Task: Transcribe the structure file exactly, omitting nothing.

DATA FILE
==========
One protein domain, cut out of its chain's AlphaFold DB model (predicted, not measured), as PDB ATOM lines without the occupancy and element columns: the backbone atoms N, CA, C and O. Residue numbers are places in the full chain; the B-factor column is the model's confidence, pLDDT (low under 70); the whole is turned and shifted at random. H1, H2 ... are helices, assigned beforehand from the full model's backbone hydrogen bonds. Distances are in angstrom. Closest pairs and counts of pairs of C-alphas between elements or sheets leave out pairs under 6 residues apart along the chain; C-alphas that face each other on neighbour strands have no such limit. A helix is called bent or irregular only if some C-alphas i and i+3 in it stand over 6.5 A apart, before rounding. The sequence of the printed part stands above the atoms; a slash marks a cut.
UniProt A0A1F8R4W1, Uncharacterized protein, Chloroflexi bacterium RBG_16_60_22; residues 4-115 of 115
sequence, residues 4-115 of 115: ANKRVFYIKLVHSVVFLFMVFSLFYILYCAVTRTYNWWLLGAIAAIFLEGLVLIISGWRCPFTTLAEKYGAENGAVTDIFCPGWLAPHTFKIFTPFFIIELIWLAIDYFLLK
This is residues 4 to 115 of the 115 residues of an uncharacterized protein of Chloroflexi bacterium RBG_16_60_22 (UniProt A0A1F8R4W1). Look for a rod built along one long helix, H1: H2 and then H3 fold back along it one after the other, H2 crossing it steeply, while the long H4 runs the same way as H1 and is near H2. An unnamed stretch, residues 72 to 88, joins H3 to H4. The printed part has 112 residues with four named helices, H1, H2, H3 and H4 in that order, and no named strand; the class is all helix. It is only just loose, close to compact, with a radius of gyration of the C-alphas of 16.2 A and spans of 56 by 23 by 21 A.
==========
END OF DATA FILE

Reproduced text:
One protein domain, cut out of its chain's AlphaFold DB model (predicted, not measured), as PDB ATOM lines without the occupancy and element columns: the backbone atoms N, CA, C and O. Residue numbers are places in the full chain; the B-factor column is the model's confidence, pLDDT (low under 70); the whole is turned and shifted at random. H1, H2 ... are helices, assigned beforehand from the full model's backbone hydrogen bonds. Distances are in angstrom. Closest pairs and counts of pairs of C-alphas between elements or sheets leave out pairs under 6 residues apart along the chain; C-alphas that face each other on neighbour strands have no such limit. A helix is called bent or irregular only if some C-alphas i and i+3 in it stand over 6.5 A apart, before rounding. The sequence of the printed part stands above the atoms; a slash marks a cut.
UniProt A0A1F8R4W1, Uncharacterized protein, Chloroflexi bacterium RBG_16_60_22; residues 4-115 of 115
sequence, residues 4-115 of 115: ANKRVFYIKLVHSVVFLFMVFSLFYILYCAVTRTYNWWLLGAIAAIFLEGLVLIISGWRCPFTTLAEKYGAENGAVTDIFCPGWLAPHTFKIFTPFFIIELIWLAIDYFLLK
This is residues 4 to 115 of the 115 residues of an uncharacterized protein of Chloroflexi bacterium RBG_16_60_22 (UniProt A0A1F8R4W1). Look for a rod built along one long helix, H1: H2 and then H3 fold back along it one after the other, H2 crossing it steeply, while the long H4 runs the same way as H1 and is near H2. An unnamed stretch, residues 72 to 88, joins H3 to H4. The printed part has 112 residues with four named helices, H1, H2, H3 and H4 in that order, and no named strand; the class is all helix. It is only just loose, close to compact, with a radius of gyration of the C-alphas of 16.2 A and spans of 56 by 23 by 21 A.